drain the Erie Canal. After spending hours sliding down the hill something
happened. I slammed my little tush down with a running start to get the best
splash and speed. But, a quick pain started radiating from my left butt cheek.
tears streamed down my face. I ran inside to Oma who was cooking us dinner in
the Kitchen, making the already un-airconditioned house even hotter. Between
the smells of potatoes and chicken she stood in her pink polka dots. All I
could do was point to my butt. Which could really mean anything, as my Oma
knew. Once I explained what happened, the pain, the disappointment that other
kids could still slide down the hill drenched in water on the hot day, all the
childhood drama a five-year-old could muster up – Oma turned me around. As her
pet parakeets chirped away she started laughing hard. She pulled something off
my butt cheek, immediately fixing the problem. She turned me around as I wiped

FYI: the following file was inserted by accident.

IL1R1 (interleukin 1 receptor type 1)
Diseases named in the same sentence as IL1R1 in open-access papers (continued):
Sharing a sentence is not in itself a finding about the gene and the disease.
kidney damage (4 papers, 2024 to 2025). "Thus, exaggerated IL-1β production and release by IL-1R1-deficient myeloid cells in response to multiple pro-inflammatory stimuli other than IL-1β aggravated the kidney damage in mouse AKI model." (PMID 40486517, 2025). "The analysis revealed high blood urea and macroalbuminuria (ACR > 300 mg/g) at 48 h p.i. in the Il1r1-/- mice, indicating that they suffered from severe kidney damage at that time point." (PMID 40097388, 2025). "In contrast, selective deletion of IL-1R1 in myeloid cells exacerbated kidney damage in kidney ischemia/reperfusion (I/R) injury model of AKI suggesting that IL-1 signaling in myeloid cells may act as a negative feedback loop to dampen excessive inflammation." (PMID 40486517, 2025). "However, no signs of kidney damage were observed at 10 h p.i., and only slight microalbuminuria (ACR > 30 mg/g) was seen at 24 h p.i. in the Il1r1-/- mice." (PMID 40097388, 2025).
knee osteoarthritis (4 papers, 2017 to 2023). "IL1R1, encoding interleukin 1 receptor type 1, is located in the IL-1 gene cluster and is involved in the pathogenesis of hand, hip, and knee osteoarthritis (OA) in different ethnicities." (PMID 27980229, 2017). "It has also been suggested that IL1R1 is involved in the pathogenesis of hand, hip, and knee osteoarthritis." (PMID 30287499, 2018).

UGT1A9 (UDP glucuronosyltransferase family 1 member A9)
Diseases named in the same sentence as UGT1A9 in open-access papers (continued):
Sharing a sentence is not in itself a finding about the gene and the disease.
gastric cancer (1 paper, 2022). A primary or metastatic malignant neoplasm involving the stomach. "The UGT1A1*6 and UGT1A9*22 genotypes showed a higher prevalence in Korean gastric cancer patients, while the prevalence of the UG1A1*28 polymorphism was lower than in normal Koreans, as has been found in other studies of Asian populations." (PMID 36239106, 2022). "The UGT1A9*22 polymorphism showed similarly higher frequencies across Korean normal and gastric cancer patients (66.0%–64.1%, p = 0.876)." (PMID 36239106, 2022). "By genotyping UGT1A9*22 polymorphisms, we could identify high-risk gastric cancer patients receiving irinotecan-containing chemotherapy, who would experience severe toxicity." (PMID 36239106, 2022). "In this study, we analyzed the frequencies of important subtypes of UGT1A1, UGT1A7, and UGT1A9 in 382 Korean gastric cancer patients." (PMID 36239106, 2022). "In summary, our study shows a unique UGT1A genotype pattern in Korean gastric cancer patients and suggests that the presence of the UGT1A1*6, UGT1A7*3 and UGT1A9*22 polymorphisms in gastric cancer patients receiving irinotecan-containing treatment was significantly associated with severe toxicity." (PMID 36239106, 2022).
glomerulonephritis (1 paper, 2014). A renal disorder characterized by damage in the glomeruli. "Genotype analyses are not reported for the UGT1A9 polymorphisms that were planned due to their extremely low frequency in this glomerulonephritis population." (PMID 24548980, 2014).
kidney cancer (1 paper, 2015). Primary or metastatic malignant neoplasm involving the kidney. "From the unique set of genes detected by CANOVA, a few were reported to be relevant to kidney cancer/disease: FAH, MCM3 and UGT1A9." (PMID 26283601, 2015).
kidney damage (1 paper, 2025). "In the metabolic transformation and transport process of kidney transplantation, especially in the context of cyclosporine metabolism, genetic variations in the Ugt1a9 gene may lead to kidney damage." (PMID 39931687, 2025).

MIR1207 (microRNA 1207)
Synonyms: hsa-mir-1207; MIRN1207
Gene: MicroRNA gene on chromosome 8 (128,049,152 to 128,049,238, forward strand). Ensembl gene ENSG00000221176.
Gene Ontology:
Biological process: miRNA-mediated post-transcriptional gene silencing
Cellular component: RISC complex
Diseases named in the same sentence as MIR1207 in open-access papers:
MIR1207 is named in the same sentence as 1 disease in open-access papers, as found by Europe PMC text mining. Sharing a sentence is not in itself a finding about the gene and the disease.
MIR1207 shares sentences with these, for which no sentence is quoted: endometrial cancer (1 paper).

my nose on her polka dot sleeve and said in a heavy German accent, “Evy, you
sat on a bee. It stung your butt, silly girl.” Then back outside I ran, not
missing any action. Oma stayed inside, prepping dinner with her pearl necklace
dangling in the summer heat.
polka dot blouse was something she wore throughout my childhood, rarely
changing out of it into her other handmade clothing. After moving out of my
grandparents’ house, we spent our summers there. We looked forward to Oma
teaching us how to French braid, as well as to sweet treats like ginger candy,
and melon for days. Even now, I wish my father hadn’t moved us all the way to